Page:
It was DOOZY, Mr.s Sailer. An insurrection planned by Trump and his cronies. You really make it a point not to NOTICE, even though deep down you know better. Stay cagey!

  57. @ic1000

    What percentage of registered voters casting ballots is too high?

    Anything over 100%. But a more important question is what percentage of the electorate is registered. It should be 100%.

    • Replies: @Ralph L
    , @ic1000
  58. @ic1000

    I don’t see anything in that article about votes being cast on behalf of people who died 20 years ago, tens of thousands of non-citizens voting, boxes of preprinted Biden ballots being smuggled into polling stations, or potential Trump voters being prevented from casting their votes by armed militias, or being stricken from the electoral rolls.

    I think the whole idea of states making up the rules and regulations regarding voting is ridiculous.

    Why not have a bipartisan commission set up a unitary voting system for the United States federal elections that will make it as easy as possible for citizens to vote, but exclude anybody who is too young, dead, or not a citizen, and which will prevent people from voting more than once. Is that so difficult?

    The question as to whether prisoners should be allowed to vote can be something to be discussed. I have no particular opinion on the matter.

    • Replies: @ic1000
  59. Ralph L says:
    @Mark Spahn (West Seneca, NY)

    “pitch invasion”

    One done before they apply the feathers.

  60. Rob says:

    …was violence, it was inflicted on protesters, either by the police or right-wing vigilantes.

    Is the second part remotely true? There are lots and lots of cell phones capable of recording video. Given the behavior of the media in FloydFest, they would have had any clips of right-wingers beating protestors in heavy rotation. The right-wing violence would not be an internet rumor. It would be part of the narrative, ‘Peaceful Racial Justice Protests and Reactionary Right-Wing Violence.’ There are no recordings of right-wing violence against BLMers because there was no such violence.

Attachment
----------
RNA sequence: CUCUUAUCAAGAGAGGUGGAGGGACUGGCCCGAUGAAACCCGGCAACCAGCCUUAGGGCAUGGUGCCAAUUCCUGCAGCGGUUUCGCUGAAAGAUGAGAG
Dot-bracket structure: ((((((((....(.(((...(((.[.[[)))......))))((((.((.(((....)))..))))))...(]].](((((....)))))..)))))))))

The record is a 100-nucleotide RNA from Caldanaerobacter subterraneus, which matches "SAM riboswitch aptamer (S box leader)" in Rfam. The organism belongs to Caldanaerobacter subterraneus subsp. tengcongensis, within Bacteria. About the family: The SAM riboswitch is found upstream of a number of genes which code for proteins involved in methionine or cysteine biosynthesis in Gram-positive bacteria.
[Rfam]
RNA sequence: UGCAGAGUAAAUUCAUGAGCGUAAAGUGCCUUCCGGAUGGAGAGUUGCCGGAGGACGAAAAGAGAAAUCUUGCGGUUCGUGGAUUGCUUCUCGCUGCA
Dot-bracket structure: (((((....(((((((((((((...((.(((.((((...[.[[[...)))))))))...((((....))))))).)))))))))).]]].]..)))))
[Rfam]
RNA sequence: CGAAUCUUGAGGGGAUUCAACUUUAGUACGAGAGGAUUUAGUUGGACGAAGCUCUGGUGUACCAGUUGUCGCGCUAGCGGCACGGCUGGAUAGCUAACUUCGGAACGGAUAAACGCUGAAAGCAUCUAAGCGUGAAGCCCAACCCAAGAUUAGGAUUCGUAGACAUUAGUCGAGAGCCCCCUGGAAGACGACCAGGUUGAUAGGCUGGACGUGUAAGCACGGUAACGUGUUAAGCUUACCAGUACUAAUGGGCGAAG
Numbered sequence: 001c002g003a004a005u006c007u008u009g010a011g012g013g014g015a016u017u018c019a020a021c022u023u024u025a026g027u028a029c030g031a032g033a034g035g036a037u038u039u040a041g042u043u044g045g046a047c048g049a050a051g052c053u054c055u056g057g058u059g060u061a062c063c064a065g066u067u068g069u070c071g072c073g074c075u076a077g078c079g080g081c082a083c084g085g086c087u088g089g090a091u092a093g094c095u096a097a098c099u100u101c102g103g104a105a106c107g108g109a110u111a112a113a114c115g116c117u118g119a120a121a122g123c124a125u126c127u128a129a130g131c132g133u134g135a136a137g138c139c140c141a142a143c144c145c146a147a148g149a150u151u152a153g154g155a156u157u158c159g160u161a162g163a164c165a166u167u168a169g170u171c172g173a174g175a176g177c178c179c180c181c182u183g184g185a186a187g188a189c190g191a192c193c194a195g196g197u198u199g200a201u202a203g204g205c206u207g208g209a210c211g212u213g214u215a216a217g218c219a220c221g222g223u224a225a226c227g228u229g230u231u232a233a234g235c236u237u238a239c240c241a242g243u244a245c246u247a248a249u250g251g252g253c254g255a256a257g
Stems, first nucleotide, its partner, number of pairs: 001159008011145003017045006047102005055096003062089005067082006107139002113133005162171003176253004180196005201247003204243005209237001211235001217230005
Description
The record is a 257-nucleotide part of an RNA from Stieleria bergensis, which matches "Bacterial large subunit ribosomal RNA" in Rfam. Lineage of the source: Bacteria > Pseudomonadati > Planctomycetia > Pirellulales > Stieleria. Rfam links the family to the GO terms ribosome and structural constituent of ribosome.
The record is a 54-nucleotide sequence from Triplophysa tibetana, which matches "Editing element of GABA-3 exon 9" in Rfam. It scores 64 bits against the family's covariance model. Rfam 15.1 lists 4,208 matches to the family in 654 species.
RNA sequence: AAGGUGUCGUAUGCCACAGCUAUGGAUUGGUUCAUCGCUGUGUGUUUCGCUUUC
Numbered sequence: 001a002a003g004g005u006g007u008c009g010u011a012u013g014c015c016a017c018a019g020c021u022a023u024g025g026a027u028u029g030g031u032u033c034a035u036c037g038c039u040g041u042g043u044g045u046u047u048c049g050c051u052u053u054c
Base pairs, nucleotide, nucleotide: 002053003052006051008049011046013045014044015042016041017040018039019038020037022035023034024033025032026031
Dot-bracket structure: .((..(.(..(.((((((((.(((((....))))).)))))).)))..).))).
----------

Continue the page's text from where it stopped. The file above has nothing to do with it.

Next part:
I have a feeling FloydFest really gave the left the wrong impression of the right. So many MAGA types were invested in the ghost of Candidate Trump that when he did not put down the protests, and because the looting was happening to Blue people in Blue cities in Blue states, the right pretty much said, ‘meh, let it burn’ and was entirely absent from the street violence.

    That absence may have given the left the impression that the right will just roll over. I do not think that is the case. Come a chance to install a regime more to their liking, when one legitimate election was won to no effect. The next election was, if not won by fraud, won by people who do refused to do any investigation of allegations of fraud, including one where vote-counters appears to pull out suitcases of ballots. The fact that every single close state went Democratic, and Biden won with exactly as many electoral votes as Trump seems suspicious. Not to mention all the public-private partnerships to ‘fortify’ the election. Looks a lot like the Uniparty expelling a foreign object.

    Once the Ghost of Candidate Trump exits the stage, maybe there will be a ‘right-wing’ (actually eighties Democrat) candidate or pol who can rally the base. It kinda seems unlikely. The media will never give someone with Primary Campaign Candidaye Trump’s agenda. They got the message out, but did not manage to get the ‘this is awful’ editorializing into patriots’ heads. What various branches of government and technically-not-the-government-but-run-on-grants organizations get through with Trump, no deca-millionaire on up is going to risk his fortune and his kids’ future trying to save America.

    One Big Strong Leader to Save Us is not really a thing on the American right. All the authoritarian strongman style leaders have been on the left. Which is not to say they were wrong. Can you imagine what the Confederacy would be like today without Lincoln? Hello Guatemala with blacks! Huey Long was populist, which the media has put on the right. Mostly because the supranational elite is socially liberal. Populism has leftist and rightist elements. Plus, MAGA was only ‘populist’ because it needed a name. A better term for MAGAism is ‘patriotic moderation’.

  61. Ralph L says:
    @Jonathan Mason